West Fargo voters approve sales tax increase
WEST FARGO – The sales tax here will soon be the same rate as in Fargo after voters approved a 1 percent sales tax increase Tuesday.
In complete but unofficial results, two tax measures were approved by 59 percent, with 41 percent voting against both questions.
To approve the increase, voters had to say “yes” to two questions. The first asked for a change in city charter to allow the increase in sales tax from 1 percent to 2 percent. The second question on voters’ ballots created an ordinance setting the sales tax.
“I’m pretty happy with that – about 60 percent voted for it, so that’s pretty good,” said City Administrator Jim Brownlee.
A simple majority vote on both questions was needed to pass the increase.
The first question passed with 1,003 voting “yes” and 708 voting “no.”
The second question also passed with 1,008 voting “yes” and 695 voting “no.”
“I’m just happy it carried,” Brownlee said. “We just put out a lot of information on it. We didn’t have any organized groups for or against it.”
Brownlee said the tax will be implemented in about 90 days after legal notices are given to retailers and state agencies.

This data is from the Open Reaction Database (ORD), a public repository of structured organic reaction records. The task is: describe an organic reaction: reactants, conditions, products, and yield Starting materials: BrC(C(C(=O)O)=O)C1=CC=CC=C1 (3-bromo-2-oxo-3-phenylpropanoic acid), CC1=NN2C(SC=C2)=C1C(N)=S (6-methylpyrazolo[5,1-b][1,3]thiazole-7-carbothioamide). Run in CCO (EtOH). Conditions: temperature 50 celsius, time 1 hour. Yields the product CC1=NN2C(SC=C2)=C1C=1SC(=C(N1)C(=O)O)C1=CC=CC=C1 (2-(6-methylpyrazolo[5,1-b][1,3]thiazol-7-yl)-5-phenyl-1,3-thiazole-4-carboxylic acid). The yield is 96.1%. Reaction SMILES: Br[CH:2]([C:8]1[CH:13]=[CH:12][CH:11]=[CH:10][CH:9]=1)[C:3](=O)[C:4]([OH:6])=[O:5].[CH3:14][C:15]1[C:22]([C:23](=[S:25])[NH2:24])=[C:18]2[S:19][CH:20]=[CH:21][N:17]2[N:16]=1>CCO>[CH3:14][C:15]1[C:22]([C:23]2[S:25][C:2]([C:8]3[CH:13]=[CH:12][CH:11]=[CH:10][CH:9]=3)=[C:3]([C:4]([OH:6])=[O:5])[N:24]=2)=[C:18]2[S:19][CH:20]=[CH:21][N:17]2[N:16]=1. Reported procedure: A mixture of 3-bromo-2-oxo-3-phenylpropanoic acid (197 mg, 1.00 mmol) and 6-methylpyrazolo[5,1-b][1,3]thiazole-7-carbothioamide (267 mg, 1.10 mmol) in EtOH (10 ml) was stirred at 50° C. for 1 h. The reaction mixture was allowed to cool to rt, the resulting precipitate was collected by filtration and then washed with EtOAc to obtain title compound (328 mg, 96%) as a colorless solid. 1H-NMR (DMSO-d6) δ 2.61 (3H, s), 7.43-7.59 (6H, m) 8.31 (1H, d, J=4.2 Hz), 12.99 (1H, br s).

City officials took the increase to voters after identifying about 60 infrastructure projects totaling more than $124 million across the entire city over the next 20 years.
The list of projects that the measure will pay for does not include a new water treatment facility or community facilities such as an aquatic center. Instead, the projects include road improvements, new water towers in the southern part of town and lagoon improvements.
Brownlee said the projects are those that the city has plans for and projects that “must be done.”
The city plans to begin building a new water tower near Veterans Boulevard and 32nd Avenue East this summer.
In the next five years, it also plans to install a $300,000 traffic light at Veterans Boulevard and 26th Avenue East, add a $1.5 million storm sewer repair project in Elmwood Park and install a new water well near Veterans Boulevard and 40th Avenue East.
The city already charges a 1 percent sales tax. The money from that tax can be used for both infrastructure and economic development but the increase sent to voters Tuesday can only be used for infrastructure projects, Brownlee said.
The 1 percent sales tax hike can bring in about $3 million each year, a figure Mayor Rich Mattern has called very conservative.
Mattern said the sales tax could bring in up to $80 million over the next 20 years.
The increase will cause West Fargo taxes to rise from 6.5 percent to 7.5 percent, a rate that includes sales tax and is equal to Fargo.
Readers can reach Forum reporter
Wendy Reuer at (701) 241-5530